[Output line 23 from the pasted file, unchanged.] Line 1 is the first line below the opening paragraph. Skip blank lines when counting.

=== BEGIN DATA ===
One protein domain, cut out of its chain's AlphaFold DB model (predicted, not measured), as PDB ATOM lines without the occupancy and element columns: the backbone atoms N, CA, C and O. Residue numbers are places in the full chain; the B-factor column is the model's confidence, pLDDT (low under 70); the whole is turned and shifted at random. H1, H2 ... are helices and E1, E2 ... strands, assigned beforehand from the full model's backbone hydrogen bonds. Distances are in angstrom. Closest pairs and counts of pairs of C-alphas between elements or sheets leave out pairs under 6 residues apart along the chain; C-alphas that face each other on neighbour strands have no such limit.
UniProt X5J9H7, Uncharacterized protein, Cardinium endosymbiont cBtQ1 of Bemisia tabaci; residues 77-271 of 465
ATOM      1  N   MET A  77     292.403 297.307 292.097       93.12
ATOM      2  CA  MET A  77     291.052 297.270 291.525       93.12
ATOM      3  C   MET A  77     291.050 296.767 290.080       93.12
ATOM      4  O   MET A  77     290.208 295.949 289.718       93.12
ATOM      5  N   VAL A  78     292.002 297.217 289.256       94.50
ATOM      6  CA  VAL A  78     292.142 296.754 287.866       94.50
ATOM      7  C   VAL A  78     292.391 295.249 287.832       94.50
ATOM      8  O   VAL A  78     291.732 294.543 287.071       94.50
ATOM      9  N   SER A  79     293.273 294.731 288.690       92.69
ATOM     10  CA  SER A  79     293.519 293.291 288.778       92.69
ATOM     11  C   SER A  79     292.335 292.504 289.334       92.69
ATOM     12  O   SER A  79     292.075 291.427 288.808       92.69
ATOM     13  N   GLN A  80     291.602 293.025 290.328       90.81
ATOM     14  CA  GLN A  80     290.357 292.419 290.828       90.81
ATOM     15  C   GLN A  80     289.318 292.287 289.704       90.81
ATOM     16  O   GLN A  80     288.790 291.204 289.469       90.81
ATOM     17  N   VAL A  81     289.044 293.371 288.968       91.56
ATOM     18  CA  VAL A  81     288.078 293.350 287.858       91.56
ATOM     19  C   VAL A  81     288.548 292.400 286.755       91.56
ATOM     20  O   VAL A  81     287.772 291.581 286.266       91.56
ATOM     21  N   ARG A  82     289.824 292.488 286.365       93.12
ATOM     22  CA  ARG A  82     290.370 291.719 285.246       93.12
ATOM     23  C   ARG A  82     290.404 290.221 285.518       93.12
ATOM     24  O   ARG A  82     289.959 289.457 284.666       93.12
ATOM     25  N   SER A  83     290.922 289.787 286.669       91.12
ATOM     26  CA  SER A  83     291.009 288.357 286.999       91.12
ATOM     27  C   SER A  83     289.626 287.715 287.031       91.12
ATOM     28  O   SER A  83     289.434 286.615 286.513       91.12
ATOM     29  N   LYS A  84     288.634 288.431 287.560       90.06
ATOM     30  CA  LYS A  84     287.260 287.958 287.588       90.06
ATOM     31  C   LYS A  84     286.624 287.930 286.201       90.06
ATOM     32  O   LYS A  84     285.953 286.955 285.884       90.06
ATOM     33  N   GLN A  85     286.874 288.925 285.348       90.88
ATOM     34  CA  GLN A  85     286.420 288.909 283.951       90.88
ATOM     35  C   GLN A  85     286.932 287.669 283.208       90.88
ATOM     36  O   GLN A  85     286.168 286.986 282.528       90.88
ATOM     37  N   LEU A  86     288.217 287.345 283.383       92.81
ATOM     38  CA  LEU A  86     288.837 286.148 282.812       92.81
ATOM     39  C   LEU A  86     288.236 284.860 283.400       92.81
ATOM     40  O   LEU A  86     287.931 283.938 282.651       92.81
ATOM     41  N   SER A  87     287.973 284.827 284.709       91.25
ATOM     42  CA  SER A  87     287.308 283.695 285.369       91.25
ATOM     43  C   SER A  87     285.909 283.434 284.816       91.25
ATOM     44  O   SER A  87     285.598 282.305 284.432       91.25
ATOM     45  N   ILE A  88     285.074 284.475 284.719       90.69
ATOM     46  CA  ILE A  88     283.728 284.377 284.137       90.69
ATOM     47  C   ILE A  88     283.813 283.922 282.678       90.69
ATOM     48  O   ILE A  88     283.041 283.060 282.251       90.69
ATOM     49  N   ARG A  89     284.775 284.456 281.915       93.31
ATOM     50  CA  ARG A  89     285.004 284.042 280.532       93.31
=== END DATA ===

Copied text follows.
ATOM     22  CA  ARG A  82     290.370 291.719 285.246       93.12